A pre-prohibition favorite, the Bourbon Flip provides the perfect nightcap on a cold night. Bartenders use a variety of spirits to make different flips, including whiskey/whiksy, rum, sherry, mezcal, and even gin. Our favorite flip uses bourbon, which we find goes great with the cocktail’s airy texture and nutmeg topping.
The Bourbon Flip provides a lighter alternative to eggnog as it ditches the extra cream. Traditional eggnogs include a spirit, egg, cream, and spice. If you shake this drink properly, we guarantee you the lack of cream does not matter as the air whips the egg into a creamy and smooth froth of deliciousness.
For those of you worried about salmonella, the risk of getting sick remains low. However, if you remain concerned, of course, pass on the flips. Another alternative is to use aquafaba, the drained chickpea liquid from a can. Vegans commonly use aquafaba as an egg replacement. In this case, simply transfer the liquid from a can of chickpeas and lightly whip the liquid until it starts to become foamy, which creates the binder necessary to make this drink. A rule of thumb is that three tablespoons of aquafaba equal about one whole egg and two tablespoons equal about one egg white.
Use a Dry Shake
To achieve the froth on top, we recommend utilizing a dry shake. Many bartenders prefer a reverse dry shake or utilize an iSi whipper to create a thicker head. To complete the dry shake, add the egg or egg white, the bourbon, the simple syrup, and vanilla extract to a mixing tin. If you choose to add bitters to this drink, add them at this point as well.
Some bartenders recommend performing the dry shake without the base spirit, preferring to add the spirit after the dry shake and before the final shake. We add the base spirit with the rest of the ingredients and believe that it improves the mouthfeel of the end product. Those that wait to add the base spirit claim that its early addition adversely affects the emulsification and aeration of the drink. Finally, others also take the spring from a Hawthorne strainer and place it inside the mixing tin to act as an additional whisk, but we find that an unnecessary step–especially in a busy bar.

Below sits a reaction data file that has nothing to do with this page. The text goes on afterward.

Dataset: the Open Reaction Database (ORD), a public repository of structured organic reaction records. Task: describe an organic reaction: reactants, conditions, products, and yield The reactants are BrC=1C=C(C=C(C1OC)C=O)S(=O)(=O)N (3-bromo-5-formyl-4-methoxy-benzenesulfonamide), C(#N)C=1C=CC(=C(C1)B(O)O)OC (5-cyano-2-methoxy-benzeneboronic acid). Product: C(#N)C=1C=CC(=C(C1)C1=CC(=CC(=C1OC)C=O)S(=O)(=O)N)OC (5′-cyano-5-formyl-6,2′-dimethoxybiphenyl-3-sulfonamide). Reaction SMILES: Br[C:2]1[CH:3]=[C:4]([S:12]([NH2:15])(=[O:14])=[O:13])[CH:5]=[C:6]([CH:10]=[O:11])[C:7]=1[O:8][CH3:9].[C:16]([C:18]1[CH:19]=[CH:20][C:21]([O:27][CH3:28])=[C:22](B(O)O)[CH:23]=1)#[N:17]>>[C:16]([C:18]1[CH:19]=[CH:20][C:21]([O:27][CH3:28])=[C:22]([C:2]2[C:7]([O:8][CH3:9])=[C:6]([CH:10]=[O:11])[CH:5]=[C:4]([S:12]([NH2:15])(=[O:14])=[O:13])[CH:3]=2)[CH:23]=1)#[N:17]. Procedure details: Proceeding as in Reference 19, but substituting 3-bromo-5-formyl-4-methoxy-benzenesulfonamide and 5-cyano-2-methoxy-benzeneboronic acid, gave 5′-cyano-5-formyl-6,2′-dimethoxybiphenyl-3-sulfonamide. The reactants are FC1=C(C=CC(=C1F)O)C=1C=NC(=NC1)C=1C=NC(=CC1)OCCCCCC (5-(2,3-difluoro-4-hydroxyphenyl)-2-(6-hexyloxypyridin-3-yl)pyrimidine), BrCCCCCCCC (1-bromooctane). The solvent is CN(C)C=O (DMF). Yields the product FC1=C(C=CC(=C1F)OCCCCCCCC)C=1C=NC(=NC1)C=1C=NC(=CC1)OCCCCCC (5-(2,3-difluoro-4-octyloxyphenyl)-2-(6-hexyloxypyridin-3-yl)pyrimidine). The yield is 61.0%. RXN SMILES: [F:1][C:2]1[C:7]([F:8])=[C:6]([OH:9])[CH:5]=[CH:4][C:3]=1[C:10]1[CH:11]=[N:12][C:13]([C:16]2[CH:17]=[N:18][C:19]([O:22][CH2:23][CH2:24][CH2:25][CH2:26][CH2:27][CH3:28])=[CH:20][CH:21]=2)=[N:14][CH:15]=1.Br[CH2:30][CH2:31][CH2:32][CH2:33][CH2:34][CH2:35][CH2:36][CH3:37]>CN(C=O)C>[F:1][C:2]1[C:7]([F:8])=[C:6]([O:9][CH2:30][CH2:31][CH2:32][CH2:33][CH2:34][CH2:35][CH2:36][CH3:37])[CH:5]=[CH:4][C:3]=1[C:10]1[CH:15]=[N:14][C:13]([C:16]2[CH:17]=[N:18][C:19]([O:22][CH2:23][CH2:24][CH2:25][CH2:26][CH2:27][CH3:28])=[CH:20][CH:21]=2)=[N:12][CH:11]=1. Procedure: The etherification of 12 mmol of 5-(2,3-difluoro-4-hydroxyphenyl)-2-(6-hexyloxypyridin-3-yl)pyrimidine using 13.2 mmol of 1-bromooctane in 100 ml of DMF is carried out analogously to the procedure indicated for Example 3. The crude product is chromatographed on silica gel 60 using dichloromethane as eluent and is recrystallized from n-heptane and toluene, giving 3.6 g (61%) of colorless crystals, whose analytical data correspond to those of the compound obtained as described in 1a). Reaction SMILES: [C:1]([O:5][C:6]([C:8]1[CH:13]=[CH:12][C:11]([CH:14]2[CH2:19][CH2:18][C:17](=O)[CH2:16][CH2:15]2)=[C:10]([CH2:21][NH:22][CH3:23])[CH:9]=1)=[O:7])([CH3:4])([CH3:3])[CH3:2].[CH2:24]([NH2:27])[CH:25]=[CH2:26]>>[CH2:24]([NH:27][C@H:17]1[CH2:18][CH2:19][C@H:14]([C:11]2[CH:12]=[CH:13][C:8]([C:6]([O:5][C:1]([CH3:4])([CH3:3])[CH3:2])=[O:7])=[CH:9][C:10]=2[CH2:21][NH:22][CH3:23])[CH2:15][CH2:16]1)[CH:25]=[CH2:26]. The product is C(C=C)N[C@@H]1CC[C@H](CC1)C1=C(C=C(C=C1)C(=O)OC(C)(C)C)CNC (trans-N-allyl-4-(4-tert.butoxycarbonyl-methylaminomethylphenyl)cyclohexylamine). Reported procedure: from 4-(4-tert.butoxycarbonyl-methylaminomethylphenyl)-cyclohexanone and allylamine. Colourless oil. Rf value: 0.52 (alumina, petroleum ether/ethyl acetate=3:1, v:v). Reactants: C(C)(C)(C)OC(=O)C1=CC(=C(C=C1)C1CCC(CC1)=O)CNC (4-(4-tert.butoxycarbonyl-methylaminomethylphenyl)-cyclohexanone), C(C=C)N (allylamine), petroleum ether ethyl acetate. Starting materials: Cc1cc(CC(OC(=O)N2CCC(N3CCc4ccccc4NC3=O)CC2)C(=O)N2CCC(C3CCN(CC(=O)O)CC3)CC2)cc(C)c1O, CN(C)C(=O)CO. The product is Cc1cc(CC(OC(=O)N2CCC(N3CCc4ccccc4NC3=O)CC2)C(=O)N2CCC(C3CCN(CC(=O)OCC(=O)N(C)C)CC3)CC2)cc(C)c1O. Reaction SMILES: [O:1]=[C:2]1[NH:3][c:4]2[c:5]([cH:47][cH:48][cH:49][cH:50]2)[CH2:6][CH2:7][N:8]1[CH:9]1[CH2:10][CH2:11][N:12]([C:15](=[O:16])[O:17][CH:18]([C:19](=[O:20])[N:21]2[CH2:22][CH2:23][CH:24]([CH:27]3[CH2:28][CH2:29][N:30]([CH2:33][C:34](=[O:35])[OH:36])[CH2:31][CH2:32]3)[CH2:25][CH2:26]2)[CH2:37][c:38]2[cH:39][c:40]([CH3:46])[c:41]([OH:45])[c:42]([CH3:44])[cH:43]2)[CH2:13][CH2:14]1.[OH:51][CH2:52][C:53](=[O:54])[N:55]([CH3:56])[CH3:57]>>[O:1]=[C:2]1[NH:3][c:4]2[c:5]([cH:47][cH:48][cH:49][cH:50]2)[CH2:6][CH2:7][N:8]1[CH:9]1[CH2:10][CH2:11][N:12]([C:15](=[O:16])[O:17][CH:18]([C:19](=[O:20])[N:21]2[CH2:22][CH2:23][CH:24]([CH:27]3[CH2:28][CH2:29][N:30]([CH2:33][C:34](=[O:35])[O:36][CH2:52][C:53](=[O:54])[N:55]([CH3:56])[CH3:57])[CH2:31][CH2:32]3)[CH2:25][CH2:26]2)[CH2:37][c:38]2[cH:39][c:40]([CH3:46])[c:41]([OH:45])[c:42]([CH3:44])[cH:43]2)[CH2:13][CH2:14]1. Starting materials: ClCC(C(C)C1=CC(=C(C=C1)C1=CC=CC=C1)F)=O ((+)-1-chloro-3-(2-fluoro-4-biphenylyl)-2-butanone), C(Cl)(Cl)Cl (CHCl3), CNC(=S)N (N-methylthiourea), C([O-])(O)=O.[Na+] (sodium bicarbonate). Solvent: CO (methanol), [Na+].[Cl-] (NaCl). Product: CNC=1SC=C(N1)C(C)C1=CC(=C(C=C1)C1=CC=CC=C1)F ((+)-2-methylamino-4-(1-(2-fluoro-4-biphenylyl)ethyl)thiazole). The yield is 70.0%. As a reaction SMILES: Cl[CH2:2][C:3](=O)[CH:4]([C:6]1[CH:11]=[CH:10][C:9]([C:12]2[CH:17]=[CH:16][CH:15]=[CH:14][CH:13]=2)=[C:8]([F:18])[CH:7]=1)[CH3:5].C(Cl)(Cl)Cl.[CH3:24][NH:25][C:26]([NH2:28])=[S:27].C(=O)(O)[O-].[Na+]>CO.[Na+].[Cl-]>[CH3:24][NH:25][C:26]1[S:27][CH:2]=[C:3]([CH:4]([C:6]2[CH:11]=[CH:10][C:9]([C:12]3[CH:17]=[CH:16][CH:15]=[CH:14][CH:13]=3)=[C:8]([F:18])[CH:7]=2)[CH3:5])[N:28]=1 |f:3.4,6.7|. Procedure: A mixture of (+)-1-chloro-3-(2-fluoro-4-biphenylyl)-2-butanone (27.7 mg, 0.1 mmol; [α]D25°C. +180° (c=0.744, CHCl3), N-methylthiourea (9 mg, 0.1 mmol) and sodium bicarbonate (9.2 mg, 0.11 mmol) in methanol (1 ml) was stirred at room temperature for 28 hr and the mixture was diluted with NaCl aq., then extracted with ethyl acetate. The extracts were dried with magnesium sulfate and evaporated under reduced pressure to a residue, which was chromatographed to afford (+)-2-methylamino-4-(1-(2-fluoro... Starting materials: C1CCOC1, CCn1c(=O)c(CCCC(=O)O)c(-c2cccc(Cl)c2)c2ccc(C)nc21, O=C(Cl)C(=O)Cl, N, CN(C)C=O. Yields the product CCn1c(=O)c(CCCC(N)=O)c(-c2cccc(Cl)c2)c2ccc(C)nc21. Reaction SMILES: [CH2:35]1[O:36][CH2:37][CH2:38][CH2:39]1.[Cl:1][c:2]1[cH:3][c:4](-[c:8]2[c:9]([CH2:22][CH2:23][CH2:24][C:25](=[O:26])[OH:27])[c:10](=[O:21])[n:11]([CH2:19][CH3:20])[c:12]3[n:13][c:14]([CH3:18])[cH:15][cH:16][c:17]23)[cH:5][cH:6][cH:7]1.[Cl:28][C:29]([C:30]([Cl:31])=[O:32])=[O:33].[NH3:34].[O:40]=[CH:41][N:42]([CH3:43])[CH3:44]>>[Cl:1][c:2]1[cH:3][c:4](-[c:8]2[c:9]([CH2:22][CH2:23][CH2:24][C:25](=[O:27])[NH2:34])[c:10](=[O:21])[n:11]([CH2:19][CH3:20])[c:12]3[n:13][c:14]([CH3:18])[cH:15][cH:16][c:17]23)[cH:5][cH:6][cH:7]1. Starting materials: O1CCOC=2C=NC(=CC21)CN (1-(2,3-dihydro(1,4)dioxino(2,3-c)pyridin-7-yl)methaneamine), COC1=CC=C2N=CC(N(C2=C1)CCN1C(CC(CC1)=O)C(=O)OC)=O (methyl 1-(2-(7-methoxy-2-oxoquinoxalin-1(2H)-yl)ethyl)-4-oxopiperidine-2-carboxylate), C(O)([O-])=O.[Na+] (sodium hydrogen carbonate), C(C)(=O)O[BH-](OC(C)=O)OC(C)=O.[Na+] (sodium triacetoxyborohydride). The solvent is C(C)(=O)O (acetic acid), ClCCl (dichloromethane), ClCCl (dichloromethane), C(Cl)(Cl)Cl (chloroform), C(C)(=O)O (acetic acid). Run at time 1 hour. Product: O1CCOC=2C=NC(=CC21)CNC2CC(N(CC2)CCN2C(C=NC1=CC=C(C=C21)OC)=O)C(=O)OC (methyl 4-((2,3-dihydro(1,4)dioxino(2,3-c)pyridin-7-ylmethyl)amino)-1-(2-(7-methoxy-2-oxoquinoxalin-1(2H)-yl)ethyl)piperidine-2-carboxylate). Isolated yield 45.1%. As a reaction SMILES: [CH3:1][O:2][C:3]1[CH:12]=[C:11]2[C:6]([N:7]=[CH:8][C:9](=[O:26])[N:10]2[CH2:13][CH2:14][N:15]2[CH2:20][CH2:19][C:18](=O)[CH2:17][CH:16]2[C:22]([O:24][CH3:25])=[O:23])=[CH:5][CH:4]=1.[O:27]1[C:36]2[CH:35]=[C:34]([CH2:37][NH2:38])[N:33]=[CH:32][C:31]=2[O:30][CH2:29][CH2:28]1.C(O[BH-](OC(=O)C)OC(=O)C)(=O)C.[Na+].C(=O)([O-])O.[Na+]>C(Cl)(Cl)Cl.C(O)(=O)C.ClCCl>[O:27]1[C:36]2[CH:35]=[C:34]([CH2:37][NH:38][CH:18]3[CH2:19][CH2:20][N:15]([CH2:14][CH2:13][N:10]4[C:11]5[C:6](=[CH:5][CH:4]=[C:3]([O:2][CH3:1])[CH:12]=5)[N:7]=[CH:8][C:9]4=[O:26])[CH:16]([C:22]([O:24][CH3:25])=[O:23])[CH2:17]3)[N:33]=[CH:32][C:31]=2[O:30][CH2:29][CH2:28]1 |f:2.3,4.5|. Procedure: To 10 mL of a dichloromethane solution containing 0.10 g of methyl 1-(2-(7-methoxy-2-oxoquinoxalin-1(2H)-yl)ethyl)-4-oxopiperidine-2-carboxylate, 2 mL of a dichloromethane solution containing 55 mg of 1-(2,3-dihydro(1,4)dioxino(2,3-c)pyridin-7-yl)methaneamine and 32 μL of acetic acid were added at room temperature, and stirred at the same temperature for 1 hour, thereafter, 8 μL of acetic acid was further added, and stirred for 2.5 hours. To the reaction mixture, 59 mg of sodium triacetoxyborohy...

After completing the dry shake, add some ice and shake again to chill the drink. Some bartenders use a single large cube, a large cube with a couple of standard cubs, or just a few standard cubes. Whichever method you prefer, the general idea is to not destroy the froth by adding too much ice, air remains the key to this drink, you want a lot of it getting mixed in. One of the world’s great bars, Employees Only, in New York’s West Village, bypasses the dry shake and uses just a few cubes with a very hard, longer shake to make a Bourbon Flip. So clearly, many roads lead to the same destination.
When straining the drink, we use just a Hawthorne strainer but others also fine strain the mix as it comes out to keep out any eggshells, curdled egg, or chalaza from the end product. It certainly does not hurt the drink to add a double strain, nor does it take much additional time so proceed either way.
A traditional flip uses the entire egg, as discussed above for health reasons or to make the drink vegan friendly, swap out the egg for aquafaba. We used just the egg white to knock a few calories out of the drink and found just as much mouthfeel and creaminess as using the entire egg. One variation we strongly recommend in our recipe is adding 2-3 drops of vanilla extract. We found that this addition took the drink to an entirely new level by adding another layer of aromas, but take note of your bourbon’s mash bill if you take this route.
The Bourbon Flip presents nicely served up in a coupe glass. Tradition calls for a garnish of grated nutmeg over the top of the drink. This is one case where the following of tradition remains the best course.
- Coupe glass
- Hawthorne strainer
- 2 oz Bourbon, Good quality
- 1 oz simple syrup
- 2 to 3 drops bourbon vanilla extract
- 1 large egg
- pinch of nutmeg
- 3 to 4 ice cubes
- Add ice to the coupe glass to chill and set aside.
- Pour Bourbon and simple syrup to the shaker. Add two to three drops of vanilla extract, egg white from a large egg (original versions of this recipe use the entire egg), shake vigorously for thirty seconds.
- Add three to four ice cubes, close the shaker tightly, and shake vigorously for another ten seconds.
- Discharge the ice from the chilled coupe glass. With a Hawthorne strainer, strain the cocktail.
- Sprinkle the foam on the top with a pinch of nutmeg for garnish.